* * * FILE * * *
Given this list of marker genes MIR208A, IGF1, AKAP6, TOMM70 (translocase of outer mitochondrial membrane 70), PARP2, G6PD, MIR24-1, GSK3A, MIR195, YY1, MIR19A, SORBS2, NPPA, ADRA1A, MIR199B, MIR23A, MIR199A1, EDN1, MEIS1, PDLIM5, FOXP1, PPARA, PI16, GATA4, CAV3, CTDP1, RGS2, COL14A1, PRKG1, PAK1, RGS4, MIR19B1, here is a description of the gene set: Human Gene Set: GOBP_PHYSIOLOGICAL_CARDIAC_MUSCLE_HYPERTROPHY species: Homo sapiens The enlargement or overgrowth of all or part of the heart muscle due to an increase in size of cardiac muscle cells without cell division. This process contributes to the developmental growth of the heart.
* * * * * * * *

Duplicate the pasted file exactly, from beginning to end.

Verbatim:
Given this list of marker genes MIR208A, IGF1, AKAP6, TOMM70 (translocase of outer mitochondrial membrane 70), PARP2, G6PD, MIR24-1, GSK3A, MIR195, YY1, MIR19A, SORBS2, NPPA, ADRA1A, MIR199B, MIR23A, MIR199A1, EDN1, MEIS1, PDLIM5, FOXP1, PPARA, PI16, GATA4, CAV3, CTDP1, RGS2, COL14A1, PRKG1, PAK1, RGS4, MIR19B1, here is a description of the gene set: Human Gene Set: GOBP_PHYSIOLOGICAL_CARDIAC_MUSCLE_HYPERTROPHY species: Homo sapiens The enlargement or overgrowth of all or part of the heart muscle due to an increase in size of cardiac muscle cells without cell division. This process contributes to the developmental growth of the heart.